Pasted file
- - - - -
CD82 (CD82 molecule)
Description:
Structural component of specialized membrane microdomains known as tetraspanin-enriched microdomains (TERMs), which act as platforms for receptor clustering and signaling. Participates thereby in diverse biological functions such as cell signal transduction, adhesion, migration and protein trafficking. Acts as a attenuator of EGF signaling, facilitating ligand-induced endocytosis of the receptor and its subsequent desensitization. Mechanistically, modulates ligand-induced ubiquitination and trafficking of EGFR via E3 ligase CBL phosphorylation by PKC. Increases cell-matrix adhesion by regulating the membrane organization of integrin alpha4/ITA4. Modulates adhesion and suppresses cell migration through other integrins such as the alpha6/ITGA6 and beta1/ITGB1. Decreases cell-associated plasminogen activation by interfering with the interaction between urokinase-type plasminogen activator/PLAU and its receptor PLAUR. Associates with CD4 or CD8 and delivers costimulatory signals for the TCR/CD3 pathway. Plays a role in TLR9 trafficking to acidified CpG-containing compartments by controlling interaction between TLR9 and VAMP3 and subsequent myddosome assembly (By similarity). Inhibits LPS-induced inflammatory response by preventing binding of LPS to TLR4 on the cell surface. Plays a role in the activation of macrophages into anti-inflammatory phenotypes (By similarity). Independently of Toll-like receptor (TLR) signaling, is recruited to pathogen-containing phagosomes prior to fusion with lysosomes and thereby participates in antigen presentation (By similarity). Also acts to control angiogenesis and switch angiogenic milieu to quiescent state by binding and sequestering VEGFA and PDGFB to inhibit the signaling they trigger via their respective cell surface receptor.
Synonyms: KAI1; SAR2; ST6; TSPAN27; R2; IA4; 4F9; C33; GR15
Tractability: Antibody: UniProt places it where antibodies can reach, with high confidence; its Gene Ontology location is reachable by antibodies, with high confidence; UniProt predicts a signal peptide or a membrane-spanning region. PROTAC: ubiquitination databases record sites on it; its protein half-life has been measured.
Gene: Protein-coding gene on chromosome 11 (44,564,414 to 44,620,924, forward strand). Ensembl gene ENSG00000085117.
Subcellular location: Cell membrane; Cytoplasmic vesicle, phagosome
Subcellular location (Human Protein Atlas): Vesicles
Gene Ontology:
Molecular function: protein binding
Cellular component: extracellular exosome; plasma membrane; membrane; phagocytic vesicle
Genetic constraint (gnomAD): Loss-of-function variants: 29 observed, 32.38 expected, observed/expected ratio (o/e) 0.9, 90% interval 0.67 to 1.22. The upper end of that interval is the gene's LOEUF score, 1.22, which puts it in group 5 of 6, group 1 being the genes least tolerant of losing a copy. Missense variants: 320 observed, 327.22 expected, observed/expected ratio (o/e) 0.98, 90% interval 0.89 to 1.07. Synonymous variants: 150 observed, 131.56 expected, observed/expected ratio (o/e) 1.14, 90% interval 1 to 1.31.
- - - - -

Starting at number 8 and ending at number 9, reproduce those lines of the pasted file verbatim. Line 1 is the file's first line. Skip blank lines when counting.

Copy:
Subcellular location (Human Protein Atlas): Vesicles
Gene Ontology: